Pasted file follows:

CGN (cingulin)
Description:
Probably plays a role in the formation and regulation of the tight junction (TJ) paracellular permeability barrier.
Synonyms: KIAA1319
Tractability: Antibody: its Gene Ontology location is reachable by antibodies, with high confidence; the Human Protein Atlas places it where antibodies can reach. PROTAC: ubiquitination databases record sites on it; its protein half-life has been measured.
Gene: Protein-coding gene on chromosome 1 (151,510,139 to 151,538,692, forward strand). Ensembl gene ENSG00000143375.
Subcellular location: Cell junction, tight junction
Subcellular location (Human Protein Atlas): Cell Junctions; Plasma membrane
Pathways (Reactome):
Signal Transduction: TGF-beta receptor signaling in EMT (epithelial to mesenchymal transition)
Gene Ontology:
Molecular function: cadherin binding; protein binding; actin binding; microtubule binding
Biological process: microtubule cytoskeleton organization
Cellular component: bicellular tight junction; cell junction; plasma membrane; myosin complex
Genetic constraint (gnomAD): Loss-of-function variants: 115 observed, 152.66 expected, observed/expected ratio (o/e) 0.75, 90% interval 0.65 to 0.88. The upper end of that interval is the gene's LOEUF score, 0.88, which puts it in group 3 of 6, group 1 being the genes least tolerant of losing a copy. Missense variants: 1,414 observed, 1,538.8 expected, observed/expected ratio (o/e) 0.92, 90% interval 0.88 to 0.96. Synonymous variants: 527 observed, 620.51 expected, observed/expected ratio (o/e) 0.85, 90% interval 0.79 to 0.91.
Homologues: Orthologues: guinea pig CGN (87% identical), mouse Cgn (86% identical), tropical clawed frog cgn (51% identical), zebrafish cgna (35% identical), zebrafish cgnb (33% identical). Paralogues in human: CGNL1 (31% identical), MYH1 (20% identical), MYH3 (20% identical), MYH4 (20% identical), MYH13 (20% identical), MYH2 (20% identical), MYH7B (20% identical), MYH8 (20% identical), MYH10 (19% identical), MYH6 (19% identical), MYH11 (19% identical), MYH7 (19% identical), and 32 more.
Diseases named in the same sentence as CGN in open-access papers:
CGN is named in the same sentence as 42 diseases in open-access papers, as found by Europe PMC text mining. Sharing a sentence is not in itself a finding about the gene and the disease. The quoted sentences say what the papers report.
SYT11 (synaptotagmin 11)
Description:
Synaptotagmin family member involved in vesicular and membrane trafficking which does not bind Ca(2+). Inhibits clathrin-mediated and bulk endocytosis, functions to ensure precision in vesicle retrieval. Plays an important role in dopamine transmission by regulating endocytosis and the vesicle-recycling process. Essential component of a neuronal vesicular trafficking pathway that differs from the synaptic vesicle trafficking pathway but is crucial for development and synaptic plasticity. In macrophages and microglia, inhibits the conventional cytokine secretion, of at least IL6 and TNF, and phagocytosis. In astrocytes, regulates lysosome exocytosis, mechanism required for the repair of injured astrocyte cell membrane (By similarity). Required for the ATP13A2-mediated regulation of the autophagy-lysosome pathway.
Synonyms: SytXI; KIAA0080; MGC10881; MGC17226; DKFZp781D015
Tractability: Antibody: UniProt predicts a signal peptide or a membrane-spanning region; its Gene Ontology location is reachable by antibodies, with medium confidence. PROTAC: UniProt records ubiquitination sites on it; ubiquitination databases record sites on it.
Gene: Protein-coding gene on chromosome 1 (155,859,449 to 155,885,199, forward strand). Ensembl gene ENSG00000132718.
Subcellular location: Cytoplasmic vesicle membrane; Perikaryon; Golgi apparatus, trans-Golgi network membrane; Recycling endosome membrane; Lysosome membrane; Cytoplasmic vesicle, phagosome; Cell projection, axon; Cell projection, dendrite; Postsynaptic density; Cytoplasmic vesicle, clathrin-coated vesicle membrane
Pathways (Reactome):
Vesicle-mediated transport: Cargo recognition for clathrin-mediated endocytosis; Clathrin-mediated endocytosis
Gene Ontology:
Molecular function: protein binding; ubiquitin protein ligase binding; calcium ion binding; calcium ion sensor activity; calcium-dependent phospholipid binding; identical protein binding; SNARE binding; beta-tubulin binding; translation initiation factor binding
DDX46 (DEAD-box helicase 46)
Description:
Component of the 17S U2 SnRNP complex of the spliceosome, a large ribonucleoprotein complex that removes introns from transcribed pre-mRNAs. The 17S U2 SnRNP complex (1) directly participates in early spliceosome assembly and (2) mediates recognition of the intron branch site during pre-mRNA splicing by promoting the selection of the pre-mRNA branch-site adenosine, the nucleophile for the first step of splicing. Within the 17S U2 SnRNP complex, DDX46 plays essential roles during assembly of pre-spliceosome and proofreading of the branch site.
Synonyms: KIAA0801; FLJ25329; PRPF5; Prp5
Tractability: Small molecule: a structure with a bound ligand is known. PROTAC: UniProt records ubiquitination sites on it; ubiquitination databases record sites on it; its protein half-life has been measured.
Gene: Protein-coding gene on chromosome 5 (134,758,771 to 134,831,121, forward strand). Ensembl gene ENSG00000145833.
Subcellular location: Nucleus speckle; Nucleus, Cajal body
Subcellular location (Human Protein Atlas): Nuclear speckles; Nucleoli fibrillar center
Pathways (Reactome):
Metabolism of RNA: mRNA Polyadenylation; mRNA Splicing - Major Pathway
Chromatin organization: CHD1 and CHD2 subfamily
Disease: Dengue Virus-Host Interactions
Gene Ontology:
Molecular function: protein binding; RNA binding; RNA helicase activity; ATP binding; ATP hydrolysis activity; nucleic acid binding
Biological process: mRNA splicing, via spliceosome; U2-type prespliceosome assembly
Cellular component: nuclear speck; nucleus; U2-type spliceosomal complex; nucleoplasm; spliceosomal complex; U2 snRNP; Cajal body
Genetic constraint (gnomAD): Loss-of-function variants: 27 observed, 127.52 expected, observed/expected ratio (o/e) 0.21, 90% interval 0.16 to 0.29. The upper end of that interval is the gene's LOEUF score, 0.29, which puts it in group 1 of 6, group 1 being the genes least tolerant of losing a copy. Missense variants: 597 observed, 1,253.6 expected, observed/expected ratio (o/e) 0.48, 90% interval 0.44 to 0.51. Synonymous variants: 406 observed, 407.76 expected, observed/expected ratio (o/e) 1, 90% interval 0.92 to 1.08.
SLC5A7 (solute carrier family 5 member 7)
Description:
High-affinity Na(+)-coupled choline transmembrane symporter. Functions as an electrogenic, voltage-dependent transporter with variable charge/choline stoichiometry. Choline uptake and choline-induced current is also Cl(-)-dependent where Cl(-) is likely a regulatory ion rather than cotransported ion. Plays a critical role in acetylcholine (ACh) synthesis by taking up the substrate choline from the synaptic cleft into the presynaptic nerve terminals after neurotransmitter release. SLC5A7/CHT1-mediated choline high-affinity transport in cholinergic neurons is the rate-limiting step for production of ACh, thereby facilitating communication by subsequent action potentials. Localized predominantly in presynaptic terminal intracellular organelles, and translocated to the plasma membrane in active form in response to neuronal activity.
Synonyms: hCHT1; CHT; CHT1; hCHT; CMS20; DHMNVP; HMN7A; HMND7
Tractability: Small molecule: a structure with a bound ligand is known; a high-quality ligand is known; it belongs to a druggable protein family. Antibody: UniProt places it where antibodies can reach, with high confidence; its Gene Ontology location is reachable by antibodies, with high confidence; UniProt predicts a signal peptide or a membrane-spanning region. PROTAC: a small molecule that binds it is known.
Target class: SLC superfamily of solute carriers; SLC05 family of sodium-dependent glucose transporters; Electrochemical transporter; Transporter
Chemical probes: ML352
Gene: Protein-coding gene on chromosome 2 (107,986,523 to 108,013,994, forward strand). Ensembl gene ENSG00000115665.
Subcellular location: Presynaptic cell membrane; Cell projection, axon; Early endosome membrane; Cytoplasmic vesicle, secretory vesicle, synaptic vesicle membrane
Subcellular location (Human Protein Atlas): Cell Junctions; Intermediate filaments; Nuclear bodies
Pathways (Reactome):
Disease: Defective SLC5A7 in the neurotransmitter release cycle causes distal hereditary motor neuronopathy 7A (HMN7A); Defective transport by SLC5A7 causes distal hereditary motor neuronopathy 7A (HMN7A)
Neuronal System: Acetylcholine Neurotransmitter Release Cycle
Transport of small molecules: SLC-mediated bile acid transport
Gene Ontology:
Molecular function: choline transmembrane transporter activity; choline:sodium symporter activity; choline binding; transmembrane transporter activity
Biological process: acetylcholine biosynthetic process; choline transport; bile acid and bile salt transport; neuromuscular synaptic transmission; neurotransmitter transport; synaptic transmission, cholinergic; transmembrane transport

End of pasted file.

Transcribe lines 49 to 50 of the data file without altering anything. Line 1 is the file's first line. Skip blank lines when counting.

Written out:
High-affinity Na(+)-coupled choline transmembrane symporter. Functions as an electrogenic, voltage-dependent transporter with variable charge/choline stoichiometry. Choline uptake and choline-induced current is also Cl(-)-dependent where Cl(-) is likely a regulatory ion rather than cotransported ion. Plays a critical role in acetylcholine (ACh) synthesis by taking up the substrate choline from the synaptic cleft into the presynaptic nerve terminals after neurotransmitter release. SLC5A7/CHT1-mediated choline high-affinity transport in cholinergic neurons is the rate-limiting step for production of ACh, thereby facilitating communication by subsequent action potentials. Localized predominantly in presynaptic terminal intracellular organelles, and translocated to the plasma membrane in active form in response to neuronal activity.
Synonyms: hCHT1; CHT; CHT1; hCHT; CMS20; DHMNVP; HMN7A; HMND7